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St. Paul Family Law Blog

Book gets Minnesotans talking about divorce

French economist, Thomas Piketty, is receiving world-wide attention after publishing a book titled, "Capital in the Twenty-First Century." According to reports, the book posits that capitalism may grow out of fashion in the future. While the assertion is sure to ruffle feathers here in capitalistic America, his book does raise other issues, which have sparked a constructive conversation.

Like any book with such a topic, erasing inequality is touted as the ideal. One of the causes of inequality, many argue, is the steep rise in family fragmentation. While some assert that the rise in the divorce rate and, derivatively, kids growing up in broken homes has caused inequality. Others, like University of Minnesota professor, Ann Tyler May, suggest it may be the other way around.

Minnesota's Prospective Divorcees Advised on Temporary Orders

At this point, it is a cliché to say that the divorce process is stressful. Multiple factors play into this stress. One of the biggest, however, is financial uncertainty. After all, a prospective divorcee is going from two incomes and one home to one income and potentially supporting two homes. The long-term concerns, though, are sometimes dwarfed by the here and now.

When one files for divorce they may completely cut off the other spouse. From kicking them out of the house to moving assets and hoarding income, a spouse may be left in a precarious spot until a final settlement is reached. Fortunately, Minnesota residents have options to alleviate these concerns.

Minnesota child custody issues after child turns parents in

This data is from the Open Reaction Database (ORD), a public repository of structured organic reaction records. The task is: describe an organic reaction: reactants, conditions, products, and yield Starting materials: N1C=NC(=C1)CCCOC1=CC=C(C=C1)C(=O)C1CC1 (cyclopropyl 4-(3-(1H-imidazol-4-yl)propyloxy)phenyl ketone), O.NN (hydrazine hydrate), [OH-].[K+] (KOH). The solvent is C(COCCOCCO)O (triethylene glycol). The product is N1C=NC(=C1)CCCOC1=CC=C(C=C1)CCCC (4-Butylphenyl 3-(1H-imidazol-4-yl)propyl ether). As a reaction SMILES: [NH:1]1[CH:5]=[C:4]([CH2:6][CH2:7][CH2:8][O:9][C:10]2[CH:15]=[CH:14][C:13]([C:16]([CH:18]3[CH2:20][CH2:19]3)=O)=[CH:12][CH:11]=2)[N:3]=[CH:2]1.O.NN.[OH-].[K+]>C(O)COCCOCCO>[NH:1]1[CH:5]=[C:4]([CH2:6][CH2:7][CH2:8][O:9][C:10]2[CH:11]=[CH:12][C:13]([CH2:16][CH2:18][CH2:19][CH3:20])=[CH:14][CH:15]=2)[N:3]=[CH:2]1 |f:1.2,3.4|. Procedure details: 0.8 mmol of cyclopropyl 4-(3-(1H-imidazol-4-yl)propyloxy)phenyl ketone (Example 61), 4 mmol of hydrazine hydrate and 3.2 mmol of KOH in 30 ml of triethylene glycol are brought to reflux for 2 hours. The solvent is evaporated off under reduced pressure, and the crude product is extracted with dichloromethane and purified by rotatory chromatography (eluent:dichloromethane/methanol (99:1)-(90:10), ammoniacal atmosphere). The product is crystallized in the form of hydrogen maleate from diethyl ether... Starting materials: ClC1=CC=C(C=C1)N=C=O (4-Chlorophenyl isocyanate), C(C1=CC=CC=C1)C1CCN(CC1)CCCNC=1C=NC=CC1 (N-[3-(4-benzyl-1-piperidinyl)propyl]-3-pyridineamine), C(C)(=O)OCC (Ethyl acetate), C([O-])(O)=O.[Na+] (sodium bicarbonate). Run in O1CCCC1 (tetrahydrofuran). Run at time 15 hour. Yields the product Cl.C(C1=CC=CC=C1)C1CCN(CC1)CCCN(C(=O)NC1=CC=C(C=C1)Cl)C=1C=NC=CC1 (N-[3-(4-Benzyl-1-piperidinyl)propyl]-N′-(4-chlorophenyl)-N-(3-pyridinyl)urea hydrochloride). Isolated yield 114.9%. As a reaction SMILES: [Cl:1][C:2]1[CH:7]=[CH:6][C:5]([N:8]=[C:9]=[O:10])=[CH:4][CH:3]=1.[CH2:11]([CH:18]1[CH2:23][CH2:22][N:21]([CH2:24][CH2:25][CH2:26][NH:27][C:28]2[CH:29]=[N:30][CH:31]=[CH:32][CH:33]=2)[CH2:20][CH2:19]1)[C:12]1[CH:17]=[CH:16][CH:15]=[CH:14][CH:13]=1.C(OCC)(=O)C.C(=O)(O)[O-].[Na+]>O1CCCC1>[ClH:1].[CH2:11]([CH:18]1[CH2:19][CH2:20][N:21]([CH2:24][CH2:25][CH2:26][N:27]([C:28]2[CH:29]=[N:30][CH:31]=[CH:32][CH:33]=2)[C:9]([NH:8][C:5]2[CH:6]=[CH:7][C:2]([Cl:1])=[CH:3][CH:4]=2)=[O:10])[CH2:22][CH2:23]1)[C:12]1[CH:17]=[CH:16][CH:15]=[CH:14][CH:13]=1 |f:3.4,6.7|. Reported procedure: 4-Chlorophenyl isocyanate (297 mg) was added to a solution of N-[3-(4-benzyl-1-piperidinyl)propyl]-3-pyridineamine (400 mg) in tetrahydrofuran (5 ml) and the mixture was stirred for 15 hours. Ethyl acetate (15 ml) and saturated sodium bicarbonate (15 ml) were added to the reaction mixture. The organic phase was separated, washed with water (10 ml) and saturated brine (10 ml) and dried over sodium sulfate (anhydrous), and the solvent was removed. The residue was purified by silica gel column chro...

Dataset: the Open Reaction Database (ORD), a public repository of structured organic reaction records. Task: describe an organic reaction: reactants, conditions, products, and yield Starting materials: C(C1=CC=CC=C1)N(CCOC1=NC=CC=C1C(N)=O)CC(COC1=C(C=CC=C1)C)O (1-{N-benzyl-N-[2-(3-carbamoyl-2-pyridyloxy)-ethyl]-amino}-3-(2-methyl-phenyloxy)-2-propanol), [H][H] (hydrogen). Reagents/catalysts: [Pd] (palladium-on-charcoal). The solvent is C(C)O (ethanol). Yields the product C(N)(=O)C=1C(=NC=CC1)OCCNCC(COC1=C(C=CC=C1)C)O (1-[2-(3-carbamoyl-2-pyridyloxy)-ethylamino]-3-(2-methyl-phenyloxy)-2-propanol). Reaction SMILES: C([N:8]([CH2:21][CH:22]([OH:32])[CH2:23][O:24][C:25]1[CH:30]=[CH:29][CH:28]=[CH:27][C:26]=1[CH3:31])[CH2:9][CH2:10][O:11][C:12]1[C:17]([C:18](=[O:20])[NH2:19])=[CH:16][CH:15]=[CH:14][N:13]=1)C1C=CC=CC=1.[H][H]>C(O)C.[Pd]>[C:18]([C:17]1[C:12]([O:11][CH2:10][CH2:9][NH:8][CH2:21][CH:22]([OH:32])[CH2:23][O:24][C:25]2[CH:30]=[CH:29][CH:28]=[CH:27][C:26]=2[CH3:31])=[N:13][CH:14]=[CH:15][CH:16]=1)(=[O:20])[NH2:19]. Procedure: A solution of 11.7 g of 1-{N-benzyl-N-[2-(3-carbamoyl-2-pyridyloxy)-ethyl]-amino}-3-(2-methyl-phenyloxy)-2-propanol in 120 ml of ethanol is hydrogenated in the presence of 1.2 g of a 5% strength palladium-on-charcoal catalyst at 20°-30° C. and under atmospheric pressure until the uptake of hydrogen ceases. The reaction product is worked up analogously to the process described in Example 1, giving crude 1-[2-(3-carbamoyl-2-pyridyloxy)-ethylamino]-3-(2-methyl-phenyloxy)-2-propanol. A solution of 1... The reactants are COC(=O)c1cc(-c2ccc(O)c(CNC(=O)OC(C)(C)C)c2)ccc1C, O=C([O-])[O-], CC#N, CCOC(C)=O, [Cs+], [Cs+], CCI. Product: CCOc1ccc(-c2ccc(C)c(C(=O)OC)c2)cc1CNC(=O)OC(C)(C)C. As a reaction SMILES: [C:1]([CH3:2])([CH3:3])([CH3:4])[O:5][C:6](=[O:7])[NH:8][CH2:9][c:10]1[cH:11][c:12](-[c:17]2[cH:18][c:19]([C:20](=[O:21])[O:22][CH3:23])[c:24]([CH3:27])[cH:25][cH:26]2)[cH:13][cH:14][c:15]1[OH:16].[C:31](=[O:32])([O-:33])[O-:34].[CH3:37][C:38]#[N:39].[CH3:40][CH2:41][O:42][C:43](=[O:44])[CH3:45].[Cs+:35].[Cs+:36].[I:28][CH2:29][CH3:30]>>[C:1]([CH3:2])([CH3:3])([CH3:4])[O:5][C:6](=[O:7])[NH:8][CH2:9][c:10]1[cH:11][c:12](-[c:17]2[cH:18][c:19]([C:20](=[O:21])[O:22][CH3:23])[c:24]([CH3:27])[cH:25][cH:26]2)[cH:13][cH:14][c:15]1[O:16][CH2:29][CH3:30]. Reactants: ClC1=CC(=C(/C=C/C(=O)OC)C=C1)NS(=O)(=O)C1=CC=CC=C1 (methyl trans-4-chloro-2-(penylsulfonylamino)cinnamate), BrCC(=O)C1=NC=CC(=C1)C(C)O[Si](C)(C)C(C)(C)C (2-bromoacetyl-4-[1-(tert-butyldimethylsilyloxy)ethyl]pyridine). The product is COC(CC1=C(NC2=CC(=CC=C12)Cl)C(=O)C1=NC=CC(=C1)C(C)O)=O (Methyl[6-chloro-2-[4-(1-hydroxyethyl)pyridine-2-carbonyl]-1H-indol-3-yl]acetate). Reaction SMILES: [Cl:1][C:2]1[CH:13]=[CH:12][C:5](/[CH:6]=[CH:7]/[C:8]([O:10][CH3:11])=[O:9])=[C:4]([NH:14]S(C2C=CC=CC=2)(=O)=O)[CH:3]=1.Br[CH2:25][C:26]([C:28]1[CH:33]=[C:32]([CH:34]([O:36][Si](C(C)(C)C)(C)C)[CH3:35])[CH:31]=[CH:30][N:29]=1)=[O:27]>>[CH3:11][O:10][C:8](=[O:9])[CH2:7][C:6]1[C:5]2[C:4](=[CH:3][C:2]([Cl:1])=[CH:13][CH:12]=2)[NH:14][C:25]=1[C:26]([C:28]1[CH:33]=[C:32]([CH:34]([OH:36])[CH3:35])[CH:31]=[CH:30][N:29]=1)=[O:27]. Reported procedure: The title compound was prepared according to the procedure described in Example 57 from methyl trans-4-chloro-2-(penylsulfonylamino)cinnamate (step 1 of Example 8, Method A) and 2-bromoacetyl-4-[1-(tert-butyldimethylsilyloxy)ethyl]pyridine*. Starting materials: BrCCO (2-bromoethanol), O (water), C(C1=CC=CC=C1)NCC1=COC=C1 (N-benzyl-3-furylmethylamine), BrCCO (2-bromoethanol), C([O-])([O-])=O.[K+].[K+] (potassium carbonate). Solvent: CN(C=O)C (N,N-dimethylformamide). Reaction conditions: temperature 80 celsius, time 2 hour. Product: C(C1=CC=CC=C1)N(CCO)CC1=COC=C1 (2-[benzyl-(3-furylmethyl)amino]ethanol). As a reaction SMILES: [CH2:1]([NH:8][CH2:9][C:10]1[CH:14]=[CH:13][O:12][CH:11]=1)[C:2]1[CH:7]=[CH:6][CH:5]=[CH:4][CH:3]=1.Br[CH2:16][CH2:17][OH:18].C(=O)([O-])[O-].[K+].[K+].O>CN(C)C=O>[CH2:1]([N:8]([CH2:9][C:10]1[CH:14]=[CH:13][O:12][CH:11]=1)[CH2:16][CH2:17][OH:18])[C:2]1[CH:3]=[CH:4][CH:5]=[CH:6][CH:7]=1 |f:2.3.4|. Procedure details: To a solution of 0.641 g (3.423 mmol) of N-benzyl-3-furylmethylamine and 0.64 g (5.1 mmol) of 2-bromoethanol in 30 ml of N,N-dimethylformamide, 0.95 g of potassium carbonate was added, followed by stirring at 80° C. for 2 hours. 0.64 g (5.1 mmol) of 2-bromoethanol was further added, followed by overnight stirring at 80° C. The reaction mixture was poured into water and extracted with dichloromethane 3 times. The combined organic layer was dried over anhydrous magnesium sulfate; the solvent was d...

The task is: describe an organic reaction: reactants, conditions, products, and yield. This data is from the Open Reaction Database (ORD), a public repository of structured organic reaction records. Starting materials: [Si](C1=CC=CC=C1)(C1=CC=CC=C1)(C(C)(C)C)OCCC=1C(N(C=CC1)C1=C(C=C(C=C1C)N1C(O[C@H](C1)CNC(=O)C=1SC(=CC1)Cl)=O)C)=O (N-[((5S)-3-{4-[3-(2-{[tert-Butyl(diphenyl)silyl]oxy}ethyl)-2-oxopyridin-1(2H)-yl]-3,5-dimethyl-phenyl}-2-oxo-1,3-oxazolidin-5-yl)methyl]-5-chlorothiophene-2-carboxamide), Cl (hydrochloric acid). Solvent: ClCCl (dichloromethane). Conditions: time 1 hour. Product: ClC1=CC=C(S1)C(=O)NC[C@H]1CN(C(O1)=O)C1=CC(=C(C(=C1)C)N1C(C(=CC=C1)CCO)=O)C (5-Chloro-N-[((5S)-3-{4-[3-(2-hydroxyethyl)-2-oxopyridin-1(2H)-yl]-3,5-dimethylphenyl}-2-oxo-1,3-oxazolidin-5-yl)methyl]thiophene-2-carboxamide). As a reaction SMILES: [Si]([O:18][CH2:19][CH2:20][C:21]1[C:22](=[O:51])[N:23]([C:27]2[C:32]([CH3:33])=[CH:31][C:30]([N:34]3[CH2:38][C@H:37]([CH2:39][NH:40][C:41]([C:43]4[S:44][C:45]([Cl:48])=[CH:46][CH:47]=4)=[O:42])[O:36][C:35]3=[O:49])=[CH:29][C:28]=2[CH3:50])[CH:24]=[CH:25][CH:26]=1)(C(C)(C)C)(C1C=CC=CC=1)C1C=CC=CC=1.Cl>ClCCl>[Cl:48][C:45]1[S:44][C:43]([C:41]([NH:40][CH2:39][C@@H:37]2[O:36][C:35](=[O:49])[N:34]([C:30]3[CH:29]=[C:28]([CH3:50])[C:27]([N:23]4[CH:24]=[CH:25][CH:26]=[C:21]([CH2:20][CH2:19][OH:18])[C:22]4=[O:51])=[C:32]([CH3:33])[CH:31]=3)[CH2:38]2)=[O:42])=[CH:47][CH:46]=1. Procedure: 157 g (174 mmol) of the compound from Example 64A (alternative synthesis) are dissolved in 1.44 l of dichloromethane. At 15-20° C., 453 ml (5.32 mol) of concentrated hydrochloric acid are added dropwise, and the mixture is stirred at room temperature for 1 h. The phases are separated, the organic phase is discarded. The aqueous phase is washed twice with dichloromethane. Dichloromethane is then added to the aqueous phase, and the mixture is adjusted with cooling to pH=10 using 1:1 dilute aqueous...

Last month, a 9-year-old girl walked into the police station in Barnesville, Minnesota, and calmly told police that her parents were growing marijuana in the crawl space of their house. According to the girl, the pot made her feel sick, and she was worried about its effect on the health of her dogs.

Police searched the home and found the plants, along with drug paraphernalia, exactly where the girl said it would be. The parents have since been charged with various crimes, while their daughter has been sent to live with her grandparents. Child custody of the nine-year old is now up in the air as she had previously been in protective services in North Dakota because of her parents' indiscretions.

Minnesota man puts gray divorce into context

The New York Times recently ran a story on the growing trend of so-called "gray divorces" between married couples aged 50 or older. According to recent studies, such divorces have doubled since 1990 and are expected to reach approximately 800,000 per year by 2030. The significance of a gray divorce was put into context in the article by following the experience of a 61-year-old Minnesota man.